As the human-pet relationship continues to deepen, many tech devices have been developed to allow for remote connection. Humans can automate feedings and peek in to their pets’ day via camera. However, animals have no way of connecting to their humans.
That’s why a team of researchers from the University of Glasgow in Scotland developed a technology that made it all possible.
Their paper explores the creation of a video call device that allows a dog to remotely call their human, giving the animal control over technology in their home. After building and prototyping a novel interaction method over several weeks and iterations, the team tested the system with a dog and a human. After analyzing their experience and data, they reflected on power relations, how to quantify an animal’s user experience and what interactive internet systems look like with animal users.
DogPhone is the result of a collaboration between Dr. Ilyena Hirskyj-Douglas, of the University of Glasgow, and her 10-year-old Labrador, Zack, along with colleagues from Aalto University in Finland. In this video, DogPhone allows Zack to call Dr. Hirskyj-Douglas by picking up and shaking a ball that is equipped with an accelerometer. When the accelerometer senses movement, it initiates a video call on a laptop in their living room, allowing Zack to see and interact with his owner whenever he chooses.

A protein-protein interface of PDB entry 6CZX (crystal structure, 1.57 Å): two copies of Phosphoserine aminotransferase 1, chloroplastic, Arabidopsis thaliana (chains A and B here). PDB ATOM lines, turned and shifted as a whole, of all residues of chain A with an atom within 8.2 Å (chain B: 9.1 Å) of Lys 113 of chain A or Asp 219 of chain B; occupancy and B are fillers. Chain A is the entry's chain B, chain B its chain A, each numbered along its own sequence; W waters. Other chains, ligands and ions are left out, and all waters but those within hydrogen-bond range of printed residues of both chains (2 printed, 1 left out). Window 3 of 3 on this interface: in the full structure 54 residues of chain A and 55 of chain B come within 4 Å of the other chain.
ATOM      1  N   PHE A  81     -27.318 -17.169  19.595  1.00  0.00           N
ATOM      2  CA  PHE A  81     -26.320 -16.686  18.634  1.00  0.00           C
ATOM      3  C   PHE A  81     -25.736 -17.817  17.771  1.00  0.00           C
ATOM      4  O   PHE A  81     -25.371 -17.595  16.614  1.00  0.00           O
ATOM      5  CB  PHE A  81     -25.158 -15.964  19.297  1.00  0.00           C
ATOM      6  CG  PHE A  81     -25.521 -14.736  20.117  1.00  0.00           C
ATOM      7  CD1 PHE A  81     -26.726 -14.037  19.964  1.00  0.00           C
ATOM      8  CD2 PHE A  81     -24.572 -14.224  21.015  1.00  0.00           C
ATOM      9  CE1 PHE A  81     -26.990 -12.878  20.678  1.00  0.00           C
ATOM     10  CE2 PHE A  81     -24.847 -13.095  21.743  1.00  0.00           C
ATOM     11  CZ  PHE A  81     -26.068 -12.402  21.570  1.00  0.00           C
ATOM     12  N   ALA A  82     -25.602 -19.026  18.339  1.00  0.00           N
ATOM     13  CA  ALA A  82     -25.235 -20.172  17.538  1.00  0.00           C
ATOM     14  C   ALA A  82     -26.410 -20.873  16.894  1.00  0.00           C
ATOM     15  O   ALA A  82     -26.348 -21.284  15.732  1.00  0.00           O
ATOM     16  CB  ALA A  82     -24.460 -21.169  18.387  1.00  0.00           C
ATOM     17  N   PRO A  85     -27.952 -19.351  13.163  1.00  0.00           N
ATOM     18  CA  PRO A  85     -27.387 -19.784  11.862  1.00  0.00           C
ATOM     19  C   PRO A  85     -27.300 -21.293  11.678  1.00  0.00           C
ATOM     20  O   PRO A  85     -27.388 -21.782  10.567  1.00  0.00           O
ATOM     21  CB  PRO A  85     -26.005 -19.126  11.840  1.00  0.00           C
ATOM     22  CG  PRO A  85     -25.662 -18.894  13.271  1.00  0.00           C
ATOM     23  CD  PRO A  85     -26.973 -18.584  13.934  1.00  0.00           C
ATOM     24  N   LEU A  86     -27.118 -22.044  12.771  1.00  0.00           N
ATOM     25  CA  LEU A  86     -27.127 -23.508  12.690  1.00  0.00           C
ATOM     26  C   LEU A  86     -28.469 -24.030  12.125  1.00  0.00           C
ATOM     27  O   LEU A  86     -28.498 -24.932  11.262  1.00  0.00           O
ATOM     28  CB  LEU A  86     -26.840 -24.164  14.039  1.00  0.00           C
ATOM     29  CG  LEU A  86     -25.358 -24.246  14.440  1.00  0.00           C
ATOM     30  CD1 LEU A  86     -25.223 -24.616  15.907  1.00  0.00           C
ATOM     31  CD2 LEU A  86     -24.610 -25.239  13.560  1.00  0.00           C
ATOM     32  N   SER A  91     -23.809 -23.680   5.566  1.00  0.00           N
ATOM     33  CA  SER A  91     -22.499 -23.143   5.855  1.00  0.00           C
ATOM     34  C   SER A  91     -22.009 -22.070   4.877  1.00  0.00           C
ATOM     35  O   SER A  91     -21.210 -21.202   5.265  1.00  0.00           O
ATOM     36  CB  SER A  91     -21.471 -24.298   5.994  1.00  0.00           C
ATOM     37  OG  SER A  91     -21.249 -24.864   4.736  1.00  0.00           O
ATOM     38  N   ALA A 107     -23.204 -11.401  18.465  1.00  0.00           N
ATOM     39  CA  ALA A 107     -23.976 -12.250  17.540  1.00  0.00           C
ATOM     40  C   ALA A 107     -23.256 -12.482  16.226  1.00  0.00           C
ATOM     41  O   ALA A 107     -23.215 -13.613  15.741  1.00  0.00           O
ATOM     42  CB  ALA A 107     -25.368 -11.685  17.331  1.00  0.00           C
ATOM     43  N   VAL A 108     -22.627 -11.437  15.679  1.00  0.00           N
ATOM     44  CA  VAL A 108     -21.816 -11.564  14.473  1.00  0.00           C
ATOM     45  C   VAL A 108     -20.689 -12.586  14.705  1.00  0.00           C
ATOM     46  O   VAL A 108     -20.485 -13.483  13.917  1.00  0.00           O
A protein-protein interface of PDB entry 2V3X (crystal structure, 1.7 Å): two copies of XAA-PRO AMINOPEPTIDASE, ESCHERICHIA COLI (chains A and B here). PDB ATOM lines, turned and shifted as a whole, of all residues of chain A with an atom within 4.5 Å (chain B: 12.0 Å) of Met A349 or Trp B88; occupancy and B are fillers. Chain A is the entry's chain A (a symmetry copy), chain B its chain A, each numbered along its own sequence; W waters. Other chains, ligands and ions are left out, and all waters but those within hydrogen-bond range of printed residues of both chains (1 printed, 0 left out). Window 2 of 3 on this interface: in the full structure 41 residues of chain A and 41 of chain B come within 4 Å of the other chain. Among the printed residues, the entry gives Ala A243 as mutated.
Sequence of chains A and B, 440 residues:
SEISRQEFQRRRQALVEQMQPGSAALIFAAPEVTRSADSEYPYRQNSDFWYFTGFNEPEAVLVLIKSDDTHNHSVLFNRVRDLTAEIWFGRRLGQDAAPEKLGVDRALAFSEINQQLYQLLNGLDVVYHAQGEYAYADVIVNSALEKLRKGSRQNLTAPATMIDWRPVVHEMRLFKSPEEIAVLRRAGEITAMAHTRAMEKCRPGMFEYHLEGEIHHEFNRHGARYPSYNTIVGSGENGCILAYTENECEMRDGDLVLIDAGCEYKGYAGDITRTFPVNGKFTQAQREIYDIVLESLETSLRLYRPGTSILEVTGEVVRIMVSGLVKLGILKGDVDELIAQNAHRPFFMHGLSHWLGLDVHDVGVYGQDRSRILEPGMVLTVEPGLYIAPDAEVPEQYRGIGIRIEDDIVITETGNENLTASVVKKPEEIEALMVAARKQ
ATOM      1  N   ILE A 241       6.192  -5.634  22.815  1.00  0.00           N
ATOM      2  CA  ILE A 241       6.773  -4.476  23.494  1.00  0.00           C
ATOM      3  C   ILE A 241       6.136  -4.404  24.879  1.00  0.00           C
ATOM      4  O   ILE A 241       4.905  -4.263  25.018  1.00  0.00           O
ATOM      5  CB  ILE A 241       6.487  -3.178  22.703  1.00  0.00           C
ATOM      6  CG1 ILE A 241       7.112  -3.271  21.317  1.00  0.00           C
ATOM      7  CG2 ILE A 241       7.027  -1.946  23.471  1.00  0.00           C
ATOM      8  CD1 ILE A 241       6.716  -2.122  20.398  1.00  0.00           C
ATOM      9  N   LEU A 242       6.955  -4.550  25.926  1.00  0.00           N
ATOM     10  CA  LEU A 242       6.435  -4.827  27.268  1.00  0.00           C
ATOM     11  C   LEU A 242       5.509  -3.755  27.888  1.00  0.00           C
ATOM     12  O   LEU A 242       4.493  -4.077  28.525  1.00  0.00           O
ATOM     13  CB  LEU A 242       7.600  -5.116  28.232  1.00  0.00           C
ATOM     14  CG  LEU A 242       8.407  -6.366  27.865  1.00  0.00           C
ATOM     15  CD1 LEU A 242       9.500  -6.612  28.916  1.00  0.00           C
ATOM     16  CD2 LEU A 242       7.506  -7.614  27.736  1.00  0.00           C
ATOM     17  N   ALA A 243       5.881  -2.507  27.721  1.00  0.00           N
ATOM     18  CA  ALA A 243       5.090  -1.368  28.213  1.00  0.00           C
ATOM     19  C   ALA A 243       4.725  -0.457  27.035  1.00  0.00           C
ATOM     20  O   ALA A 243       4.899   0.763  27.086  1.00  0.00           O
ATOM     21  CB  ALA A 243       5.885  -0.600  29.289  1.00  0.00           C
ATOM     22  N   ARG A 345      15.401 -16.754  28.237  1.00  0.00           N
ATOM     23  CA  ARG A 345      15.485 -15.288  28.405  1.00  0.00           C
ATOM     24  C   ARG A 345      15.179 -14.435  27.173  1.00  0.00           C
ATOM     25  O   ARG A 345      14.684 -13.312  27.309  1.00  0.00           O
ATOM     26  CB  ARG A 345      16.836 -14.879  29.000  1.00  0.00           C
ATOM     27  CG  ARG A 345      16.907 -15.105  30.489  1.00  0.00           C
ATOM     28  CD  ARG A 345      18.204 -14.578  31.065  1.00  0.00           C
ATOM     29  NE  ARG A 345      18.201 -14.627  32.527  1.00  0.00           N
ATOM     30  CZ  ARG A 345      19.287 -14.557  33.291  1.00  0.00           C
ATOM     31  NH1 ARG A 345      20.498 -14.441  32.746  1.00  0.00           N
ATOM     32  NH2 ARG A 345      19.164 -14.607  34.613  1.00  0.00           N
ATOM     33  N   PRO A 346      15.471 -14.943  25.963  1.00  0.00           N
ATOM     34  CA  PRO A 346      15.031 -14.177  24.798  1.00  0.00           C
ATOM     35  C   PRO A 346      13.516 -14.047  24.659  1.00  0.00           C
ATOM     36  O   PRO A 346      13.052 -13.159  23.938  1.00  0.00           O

Zack’s owner can also use the system to call him, and he is free to answer or ignore the call. Dr Hirsky-Douglas is a specialist in animal-computer interaction at the University’s School of Computing Science, who researches new ways to enrich pets’ lives through technology.
Source: The University of Glasgow, changing the world since 1451. https://www.gla.ac.uk/